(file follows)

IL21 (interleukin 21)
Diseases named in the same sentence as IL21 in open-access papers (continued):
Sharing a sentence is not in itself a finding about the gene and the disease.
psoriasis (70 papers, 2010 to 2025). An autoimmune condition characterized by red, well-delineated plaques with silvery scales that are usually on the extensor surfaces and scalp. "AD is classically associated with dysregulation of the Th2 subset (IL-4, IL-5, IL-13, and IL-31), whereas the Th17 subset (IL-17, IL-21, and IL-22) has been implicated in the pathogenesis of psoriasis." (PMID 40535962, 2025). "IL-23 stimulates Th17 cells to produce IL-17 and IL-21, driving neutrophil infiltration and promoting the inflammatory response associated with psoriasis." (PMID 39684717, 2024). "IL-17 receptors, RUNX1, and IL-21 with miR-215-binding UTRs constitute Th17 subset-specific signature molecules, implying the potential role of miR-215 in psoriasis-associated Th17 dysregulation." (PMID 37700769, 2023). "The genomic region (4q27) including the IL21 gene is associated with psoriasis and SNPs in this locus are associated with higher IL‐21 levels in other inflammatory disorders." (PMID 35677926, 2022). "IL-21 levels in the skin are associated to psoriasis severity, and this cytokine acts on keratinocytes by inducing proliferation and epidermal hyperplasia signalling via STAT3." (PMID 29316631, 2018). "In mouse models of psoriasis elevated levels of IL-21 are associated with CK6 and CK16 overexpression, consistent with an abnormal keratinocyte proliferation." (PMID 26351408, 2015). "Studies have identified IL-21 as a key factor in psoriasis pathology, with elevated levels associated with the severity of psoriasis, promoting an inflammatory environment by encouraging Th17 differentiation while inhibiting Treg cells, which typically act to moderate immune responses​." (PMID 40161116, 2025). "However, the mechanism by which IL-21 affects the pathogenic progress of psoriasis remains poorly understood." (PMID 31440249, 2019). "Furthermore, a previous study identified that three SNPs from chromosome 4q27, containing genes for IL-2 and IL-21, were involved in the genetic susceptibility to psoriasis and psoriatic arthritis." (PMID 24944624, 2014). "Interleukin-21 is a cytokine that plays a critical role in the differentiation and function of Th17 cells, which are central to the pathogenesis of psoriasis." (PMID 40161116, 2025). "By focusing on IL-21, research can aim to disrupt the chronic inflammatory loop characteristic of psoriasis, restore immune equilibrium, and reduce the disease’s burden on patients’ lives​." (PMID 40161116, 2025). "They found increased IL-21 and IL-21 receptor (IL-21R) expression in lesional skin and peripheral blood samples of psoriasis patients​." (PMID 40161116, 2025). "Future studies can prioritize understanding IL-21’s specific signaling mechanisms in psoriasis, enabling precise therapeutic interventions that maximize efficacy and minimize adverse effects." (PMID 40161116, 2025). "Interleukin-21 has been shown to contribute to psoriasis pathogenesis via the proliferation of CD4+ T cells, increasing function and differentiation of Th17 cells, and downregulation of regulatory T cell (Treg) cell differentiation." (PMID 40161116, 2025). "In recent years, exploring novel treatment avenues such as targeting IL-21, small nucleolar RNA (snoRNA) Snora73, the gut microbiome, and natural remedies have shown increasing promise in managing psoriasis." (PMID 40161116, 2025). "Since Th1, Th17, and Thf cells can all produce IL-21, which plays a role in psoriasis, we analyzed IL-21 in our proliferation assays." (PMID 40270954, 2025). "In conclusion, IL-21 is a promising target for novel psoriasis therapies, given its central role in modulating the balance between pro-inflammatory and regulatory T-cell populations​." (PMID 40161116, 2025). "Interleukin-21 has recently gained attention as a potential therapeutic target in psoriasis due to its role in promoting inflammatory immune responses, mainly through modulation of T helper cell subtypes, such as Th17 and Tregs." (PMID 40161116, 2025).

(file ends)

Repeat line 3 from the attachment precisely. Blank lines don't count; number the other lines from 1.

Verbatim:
Sharing a sentence is not in itself a finding about the gene and the disease.